We have to assume that Trump is and has been under criminal investigation, even if there is not and has never been a crime.

It is frequently noted that, as special counsel, Mueller is expected to provide a report to Rosenstein, who will then decide what parts of the report to share with Congress and the public. This is said to explain why Mueller is being so thorough: He must be comprehensive even if he finds no prosecutable crimes.

Democrats, of course, anticipate that such a thoroughgoing, narrative report will form the basis for an impeachment of the president. Impeachment does not require proof of courtroom-prosecutable misconduct, but of any misconduct Congress might determine is — or might inflate into — high crimes and misdemeanors. The idea is that, despite the absence of penal offenses, Mueller will find discreditable and erratic behavior, which, post-midterms, a Democratic-controlled House can whip into “collusion” and “obstruction” for purposes of impeachment articles.

We go back, however, to first principles. The way this is supposed to work, the Justice Department must describe the factual basis for specified crimes – not discreditable, erratic behavior; crimes – that the special counsel is authorized to investigate. If the special counsel wants to investigate other crimes, he is supposed to ask for his jurisdiction to be expanded. When the special counsel writes his report, it is supposed to be about why prosecution of those crimes should be authorized or declined. That’s it. Mueller is a prosecutor working for the Justice Department, not counsel for a congressional impeachment committee. His task is to report his prosecutorial decisions about crimes he has been authorized to investigate because the Justice Department is conflicted; it is not to hold forth on his assessment of Donald Trump’s overall comportment and fitness to be president. That is for voters, or their elected representatives, to determine.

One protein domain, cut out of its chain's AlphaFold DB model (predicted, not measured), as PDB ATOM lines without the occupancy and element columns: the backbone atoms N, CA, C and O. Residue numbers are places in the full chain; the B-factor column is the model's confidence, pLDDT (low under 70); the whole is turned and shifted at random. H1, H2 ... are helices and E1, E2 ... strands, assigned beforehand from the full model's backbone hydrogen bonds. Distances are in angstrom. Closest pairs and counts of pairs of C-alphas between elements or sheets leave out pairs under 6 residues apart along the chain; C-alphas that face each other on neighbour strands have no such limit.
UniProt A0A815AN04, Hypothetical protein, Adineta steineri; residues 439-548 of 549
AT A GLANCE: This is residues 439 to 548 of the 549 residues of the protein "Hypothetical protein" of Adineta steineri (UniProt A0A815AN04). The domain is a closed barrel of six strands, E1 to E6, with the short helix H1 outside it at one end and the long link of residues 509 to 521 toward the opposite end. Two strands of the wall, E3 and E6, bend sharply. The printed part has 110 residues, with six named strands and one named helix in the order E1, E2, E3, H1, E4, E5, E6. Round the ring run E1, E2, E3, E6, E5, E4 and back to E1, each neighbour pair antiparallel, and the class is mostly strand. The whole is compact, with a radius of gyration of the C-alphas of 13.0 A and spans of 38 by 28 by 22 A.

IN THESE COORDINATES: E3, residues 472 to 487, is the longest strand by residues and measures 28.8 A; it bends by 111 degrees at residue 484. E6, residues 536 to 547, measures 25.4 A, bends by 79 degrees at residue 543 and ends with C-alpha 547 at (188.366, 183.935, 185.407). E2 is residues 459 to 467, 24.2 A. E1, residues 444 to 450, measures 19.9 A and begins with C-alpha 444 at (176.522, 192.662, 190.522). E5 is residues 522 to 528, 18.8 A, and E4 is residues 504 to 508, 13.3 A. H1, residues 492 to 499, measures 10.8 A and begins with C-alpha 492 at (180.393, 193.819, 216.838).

So what are the suspected crimes committed by Donald Trump that Mueller has been authorized to investigate, and what was the factual basis for Rosenstein’s authorization of this investigation?

We still haven’t been told.

The anti-Trump Left decries all criticism as an effort to “delegitimize” and “obstruct” the Mueller investigation. But no one is questioning the investigation of Russia’s interference in the election. We are questioning why a special counsel was appointed to investigate the president of the United States. It is the Justice Department’s obligation to establish the legitimacy of the appointment by explaining the factual basis for believing a crime was committed. If there is no such basis, then it is Mueller’s investigation that is delegitimizing the presidency and obstructing its ability to carry out its constitutional mission — a mission that is far more significant than any prosecutor’s case.

We’re not asking for much. After 16 months, we are just asking why there is a criminal investigation of the president. If Rod Rosenstein would just explain what the regs call for him to explain — namely, the basis to believe that Donald Trump conspired with the Kremlin to violate a specific federal criminal law, or is somehow criminally complicit in the Kremlin’s election sabotage — then we can all get behind Robert Mueller’s investigation.

But what is the explanation? And why isn’t the Republican-controlled Congress demanding it?

https://www.nationalreview.com/2018/09/trump-russia-probe-robert-mueller-investigation/

Related:

George Papadopoulos, Trump campaign adviser, sentenced to 14 days in prison

September 8, 2018

George Papadopoulos, the Trump campaign adviser who triggered the Russia investigation, was sentenced to 14 days in prison Friday after he told a judge he admitted to lying to the FBI about his contacts with Russian intermediaries.

Papadopoulos, the first campaign aide sentenced in special counsel Robert Mueller‘s ongoing investigation, acknowledged that his actions hindered an investigation of national importance, a move that the judge in his case said resulted in the 31-year-old putting his own self-interest above that of his country.

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“I made a dreadful mistake, but I am a good man who is eager for redemption,” Papadopoulos said.

The punishment was far less than the maximum six-month sentence sought by the government but more than the probation that Papadopoulos and his lawyers had asked for.

Papadopoulos, who served as a foreign policy adviser to President Donald Trump‘s campaign, has been a central figure in the Russia investigation dating back before Mueller’s May 2017 appointment. He was the first to plead guilty in Mueller’s probe and is now the first Trump campaign adviser to be sentenced. His case was also the first to detail a member of the Trump campaign having knowledge of Russian efforts to interfere in the 2016 presidential election while it was ongoing.

Robert Mueller